…but with a younger cast. From the NY Times’ Robert Levine.
(the Hanson Brothers, before it all went wrong. Actually, long before it all went right, too. Pic courtesy Kim Fowley.net)
Plenty of bands have written songs complaining about their frustration with record labels. But Hanson, the band of three brothers that helped usher in a teenage pop craze with the 1997 hit “MMMBop,” has made an entire documentary film about its dismal experience on the label Island Def Jam.
Originally signed to Mercury Records, Hanson found itself with Island Def Jam as a result of major label mergers. In the fall of 2000, Hanson began recording what was to be its third major-label album of new material and hired a director, Ashley Greyson, to film the process. “About eight months in, we realized there was going to be more difficulty than we thought,” said Taylor Hanson, 22.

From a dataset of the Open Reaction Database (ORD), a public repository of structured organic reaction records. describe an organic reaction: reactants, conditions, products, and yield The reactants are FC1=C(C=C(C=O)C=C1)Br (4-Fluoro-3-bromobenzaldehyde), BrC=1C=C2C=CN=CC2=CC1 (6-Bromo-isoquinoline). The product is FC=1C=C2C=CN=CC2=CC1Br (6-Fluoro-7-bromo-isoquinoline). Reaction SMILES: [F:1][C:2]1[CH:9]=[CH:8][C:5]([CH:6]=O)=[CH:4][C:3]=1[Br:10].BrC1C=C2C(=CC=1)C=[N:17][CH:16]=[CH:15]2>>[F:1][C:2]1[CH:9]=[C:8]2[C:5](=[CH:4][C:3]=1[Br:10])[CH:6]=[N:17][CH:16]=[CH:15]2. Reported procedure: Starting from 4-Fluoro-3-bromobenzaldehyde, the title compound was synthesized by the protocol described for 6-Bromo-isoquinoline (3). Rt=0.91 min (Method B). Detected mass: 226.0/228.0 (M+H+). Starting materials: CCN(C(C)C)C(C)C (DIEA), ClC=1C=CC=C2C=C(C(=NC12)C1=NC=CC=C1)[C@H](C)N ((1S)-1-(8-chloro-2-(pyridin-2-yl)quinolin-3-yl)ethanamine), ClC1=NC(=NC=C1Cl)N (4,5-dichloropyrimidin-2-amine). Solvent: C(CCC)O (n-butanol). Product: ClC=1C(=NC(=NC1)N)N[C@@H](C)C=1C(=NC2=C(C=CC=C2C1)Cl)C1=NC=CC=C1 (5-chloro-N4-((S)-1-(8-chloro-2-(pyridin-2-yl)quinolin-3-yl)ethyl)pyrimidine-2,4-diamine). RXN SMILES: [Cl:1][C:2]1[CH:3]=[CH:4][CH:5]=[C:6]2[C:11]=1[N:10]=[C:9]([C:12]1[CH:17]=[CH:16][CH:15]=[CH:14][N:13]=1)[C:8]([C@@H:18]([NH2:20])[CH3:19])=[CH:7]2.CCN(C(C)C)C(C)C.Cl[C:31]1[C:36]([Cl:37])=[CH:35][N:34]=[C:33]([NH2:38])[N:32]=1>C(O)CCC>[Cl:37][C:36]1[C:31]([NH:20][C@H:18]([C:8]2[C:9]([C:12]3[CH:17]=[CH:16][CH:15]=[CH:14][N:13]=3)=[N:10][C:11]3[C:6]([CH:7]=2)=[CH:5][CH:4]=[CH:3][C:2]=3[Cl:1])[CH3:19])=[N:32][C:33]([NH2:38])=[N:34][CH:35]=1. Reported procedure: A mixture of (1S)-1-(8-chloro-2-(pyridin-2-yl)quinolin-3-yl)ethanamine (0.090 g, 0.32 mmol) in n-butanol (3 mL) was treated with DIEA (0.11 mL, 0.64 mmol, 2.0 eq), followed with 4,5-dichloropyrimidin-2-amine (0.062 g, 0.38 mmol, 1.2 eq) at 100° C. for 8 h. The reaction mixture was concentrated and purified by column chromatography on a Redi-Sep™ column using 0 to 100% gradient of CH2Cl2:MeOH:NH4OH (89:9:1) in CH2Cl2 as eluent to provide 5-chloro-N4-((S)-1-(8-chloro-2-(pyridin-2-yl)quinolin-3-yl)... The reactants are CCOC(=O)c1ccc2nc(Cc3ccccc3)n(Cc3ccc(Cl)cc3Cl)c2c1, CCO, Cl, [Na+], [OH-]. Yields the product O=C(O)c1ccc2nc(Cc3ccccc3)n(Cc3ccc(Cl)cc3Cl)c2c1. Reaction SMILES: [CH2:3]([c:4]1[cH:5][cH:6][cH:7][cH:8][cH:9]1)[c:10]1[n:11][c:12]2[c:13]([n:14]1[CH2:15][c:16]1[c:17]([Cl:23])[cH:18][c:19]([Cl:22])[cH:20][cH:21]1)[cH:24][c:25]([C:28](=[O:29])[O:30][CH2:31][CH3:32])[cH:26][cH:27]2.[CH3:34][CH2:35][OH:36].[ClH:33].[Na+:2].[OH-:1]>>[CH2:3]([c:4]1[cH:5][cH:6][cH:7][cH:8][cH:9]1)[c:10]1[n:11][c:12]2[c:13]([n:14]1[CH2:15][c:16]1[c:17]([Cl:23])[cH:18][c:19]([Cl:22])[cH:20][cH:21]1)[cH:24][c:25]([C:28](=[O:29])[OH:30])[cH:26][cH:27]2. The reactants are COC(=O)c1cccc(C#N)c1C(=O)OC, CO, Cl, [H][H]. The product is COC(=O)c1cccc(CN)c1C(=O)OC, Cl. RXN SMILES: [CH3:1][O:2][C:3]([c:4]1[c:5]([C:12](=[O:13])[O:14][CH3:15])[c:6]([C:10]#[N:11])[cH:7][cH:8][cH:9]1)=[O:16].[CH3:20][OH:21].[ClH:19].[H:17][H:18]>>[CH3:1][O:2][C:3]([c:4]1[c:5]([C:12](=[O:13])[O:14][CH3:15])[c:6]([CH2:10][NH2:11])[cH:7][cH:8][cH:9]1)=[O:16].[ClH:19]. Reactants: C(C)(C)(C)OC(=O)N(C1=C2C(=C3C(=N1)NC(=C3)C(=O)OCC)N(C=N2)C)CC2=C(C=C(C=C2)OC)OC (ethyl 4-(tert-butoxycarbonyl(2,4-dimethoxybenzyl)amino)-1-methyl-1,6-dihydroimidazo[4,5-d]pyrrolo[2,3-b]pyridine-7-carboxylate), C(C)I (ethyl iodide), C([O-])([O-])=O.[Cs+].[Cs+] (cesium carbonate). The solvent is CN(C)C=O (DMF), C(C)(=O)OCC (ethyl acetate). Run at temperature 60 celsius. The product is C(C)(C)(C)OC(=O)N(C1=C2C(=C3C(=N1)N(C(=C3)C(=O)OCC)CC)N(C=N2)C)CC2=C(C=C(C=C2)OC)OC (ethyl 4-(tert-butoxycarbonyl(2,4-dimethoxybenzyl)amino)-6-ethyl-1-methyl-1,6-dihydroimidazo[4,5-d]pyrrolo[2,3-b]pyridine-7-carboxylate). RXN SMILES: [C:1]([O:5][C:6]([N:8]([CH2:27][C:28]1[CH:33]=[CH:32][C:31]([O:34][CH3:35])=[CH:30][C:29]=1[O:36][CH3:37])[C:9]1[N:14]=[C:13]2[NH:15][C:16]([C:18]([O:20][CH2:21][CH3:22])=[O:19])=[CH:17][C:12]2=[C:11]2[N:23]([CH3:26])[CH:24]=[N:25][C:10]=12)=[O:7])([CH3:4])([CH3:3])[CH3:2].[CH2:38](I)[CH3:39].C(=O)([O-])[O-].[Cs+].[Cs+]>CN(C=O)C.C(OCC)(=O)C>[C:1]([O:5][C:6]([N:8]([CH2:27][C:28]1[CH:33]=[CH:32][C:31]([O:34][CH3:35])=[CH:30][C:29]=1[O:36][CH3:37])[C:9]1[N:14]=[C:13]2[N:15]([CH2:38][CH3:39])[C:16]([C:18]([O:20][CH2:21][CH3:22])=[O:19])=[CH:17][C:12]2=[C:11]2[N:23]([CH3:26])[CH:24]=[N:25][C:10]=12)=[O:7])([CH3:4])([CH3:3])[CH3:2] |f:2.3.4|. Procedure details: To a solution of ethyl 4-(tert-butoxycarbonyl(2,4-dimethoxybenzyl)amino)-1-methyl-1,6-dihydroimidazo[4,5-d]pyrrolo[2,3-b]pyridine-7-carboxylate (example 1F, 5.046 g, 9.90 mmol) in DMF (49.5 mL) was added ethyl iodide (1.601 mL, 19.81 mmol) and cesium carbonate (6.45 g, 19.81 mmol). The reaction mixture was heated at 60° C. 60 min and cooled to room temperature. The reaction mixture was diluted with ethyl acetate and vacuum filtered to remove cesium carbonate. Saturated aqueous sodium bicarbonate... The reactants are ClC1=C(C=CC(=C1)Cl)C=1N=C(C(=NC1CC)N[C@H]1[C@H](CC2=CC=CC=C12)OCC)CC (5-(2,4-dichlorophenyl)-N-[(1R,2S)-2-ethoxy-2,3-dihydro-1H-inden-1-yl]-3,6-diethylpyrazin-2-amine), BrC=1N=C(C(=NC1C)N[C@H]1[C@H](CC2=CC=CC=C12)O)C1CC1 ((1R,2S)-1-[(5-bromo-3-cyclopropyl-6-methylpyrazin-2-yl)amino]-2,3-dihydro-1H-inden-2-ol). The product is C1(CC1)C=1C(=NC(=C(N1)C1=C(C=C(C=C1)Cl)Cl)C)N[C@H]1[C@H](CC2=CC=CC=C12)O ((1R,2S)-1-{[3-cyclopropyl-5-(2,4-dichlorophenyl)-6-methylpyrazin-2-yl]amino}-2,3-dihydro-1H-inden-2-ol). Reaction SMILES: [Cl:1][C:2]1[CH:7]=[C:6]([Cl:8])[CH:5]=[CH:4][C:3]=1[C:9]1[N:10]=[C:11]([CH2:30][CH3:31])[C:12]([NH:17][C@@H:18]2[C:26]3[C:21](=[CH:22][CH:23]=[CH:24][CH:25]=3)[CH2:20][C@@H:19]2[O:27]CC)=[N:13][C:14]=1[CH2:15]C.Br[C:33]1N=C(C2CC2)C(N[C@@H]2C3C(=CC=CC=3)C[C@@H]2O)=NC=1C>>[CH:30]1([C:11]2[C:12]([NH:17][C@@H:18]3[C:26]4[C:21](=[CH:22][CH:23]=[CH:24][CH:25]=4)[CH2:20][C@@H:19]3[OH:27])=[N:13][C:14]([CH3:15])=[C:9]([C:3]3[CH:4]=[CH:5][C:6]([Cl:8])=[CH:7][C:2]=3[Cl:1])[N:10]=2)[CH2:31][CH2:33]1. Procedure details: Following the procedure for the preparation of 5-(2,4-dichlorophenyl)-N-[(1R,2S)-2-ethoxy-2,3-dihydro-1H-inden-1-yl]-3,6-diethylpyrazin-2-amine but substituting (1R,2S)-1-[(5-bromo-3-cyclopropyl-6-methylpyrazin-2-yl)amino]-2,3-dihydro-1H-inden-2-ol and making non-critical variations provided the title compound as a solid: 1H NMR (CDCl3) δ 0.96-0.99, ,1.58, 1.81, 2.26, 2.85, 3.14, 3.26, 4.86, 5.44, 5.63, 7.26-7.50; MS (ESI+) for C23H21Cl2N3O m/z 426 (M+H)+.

The movie, “Strong Enough to Break,” follows the band’s disagreements with label executives – over the choice of producer and the need for an upbeat single, among other things – and ultimately its decision to leave the label and found its own, 3CG Records. The album, “Underneath,” finally came out on Hanson’s own label in April 2004 and sold 130,000 copies, a healthy figure for an independent release.
Between concerts on its current tour, the group is screening the film at colleges. The brothers, who have made it into their 20’s without attracting much attention from tabloids, say they would like to educate students about the music business; they take questions after the screenings. Of course, Hanson is also hoping to arouse interest in its new live album and its current tour. “We’re not unaware that we’re reconnecting with people and a few of them might come to the concert,” said Zac Hanson, who is 20.
From the AP:
Closer Braden Looper’s $5.5 million option was declined Monday by the New York Mets, who will pay the reliever a $250,000 buyout.
New York also exercised right-hander Steve Trachsel’s $2.5 million option and declined a $4 million option on first baseman Doug Mientkiewicz, who gets a $450,000 buyout.